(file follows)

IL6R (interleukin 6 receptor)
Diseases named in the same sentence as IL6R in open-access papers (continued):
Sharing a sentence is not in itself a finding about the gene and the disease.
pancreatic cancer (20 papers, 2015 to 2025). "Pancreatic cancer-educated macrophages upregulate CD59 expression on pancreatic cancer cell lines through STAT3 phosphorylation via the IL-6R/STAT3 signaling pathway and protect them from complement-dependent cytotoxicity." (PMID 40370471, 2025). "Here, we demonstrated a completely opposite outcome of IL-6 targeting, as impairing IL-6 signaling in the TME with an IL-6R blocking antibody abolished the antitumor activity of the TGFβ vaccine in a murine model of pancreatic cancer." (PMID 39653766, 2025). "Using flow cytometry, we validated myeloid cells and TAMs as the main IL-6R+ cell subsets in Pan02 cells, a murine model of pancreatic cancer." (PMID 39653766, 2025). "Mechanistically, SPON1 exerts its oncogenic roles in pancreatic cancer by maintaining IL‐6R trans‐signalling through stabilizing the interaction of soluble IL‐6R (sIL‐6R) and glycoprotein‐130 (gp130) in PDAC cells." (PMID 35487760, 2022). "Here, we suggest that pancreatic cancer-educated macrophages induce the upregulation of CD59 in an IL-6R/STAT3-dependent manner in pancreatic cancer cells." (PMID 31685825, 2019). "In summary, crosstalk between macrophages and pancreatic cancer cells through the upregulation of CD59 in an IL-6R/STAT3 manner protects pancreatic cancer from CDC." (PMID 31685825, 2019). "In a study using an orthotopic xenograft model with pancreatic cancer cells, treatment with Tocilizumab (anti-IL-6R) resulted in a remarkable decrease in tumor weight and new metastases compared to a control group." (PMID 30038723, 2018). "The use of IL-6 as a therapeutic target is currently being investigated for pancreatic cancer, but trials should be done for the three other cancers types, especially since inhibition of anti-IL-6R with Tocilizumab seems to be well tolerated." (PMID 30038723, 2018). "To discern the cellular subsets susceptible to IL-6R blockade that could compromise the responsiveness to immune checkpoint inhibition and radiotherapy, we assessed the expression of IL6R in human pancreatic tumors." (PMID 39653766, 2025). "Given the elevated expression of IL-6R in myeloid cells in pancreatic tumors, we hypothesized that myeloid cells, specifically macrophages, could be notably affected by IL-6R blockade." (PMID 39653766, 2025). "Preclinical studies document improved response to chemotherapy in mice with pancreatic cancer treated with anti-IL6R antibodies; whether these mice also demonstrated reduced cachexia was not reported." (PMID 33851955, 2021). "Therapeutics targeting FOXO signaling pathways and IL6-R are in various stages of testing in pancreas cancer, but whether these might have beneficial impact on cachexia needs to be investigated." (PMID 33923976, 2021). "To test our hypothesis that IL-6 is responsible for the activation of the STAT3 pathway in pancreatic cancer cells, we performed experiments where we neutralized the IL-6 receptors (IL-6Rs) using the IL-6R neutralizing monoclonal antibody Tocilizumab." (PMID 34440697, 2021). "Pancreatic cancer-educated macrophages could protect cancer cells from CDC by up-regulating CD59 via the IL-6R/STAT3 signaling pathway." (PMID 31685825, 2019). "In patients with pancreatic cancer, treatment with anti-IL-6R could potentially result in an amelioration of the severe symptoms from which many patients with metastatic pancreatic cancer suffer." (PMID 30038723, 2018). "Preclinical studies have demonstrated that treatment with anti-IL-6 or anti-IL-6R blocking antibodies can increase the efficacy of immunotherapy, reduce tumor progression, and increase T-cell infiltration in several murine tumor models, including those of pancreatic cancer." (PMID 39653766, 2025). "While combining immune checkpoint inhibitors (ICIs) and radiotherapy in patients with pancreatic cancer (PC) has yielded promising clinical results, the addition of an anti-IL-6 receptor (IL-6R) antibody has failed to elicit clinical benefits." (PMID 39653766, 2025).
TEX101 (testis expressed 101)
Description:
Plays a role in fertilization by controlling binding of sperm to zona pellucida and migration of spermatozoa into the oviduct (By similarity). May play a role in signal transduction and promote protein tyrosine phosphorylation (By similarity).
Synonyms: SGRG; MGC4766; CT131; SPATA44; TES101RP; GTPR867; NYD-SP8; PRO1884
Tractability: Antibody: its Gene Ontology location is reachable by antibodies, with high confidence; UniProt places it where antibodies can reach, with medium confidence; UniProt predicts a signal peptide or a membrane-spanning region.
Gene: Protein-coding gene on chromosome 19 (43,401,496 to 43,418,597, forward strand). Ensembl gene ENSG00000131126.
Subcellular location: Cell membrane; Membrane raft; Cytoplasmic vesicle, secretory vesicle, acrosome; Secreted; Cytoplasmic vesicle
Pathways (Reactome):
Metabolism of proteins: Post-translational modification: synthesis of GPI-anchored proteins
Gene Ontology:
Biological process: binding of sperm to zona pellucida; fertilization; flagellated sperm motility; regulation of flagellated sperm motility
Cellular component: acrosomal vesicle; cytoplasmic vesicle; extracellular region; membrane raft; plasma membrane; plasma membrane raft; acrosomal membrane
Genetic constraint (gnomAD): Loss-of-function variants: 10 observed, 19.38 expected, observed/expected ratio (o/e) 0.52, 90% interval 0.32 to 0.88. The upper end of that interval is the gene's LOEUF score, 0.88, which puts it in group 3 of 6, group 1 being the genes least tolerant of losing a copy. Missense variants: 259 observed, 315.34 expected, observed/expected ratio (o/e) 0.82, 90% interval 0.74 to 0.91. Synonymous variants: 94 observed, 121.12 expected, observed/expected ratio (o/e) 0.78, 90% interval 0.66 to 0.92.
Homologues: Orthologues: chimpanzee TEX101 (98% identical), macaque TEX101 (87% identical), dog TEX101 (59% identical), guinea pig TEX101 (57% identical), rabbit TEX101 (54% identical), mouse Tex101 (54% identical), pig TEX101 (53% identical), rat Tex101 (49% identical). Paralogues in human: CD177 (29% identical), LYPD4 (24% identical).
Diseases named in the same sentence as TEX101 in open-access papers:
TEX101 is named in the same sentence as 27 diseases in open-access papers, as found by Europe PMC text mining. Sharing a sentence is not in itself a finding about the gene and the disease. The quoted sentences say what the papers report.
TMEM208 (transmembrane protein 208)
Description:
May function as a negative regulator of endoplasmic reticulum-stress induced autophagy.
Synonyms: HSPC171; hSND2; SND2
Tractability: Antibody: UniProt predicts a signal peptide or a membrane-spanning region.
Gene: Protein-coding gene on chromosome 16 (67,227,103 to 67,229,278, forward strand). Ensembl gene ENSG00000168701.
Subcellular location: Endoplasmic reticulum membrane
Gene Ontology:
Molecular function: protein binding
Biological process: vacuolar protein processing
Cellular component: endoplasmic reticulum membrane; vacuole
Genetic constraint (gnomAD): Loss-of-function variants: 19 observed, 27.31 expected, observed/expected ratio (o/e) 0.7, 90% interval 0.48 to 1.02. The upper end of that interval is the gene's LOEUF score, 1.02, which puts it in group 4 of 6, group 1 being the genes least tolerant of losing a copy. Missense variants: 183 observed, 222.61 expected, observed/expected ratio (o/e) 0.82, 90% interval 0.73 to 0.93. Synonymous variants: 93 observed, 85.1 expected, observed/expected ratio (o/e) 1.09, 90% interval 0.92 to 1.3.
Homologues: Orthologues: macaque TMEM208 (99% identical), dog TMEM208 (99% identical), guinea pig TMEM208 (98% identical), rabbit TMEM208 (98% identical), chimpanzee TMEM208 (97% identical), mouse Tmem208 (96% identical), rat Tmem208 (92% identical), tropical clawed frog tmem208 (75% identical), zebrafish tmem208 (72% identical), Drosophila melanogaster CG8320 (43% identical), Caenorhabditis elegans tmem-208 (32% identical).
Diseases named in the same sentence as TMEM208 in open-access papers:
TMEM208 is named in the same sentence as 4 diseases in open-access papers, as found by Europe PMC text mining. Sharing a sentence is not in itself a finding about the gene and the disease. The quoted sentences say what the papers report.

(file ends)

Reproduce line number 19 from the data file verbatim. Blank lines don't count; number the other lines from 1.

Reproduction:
Diseases named in the same sentence as TEX101 in open-access papers: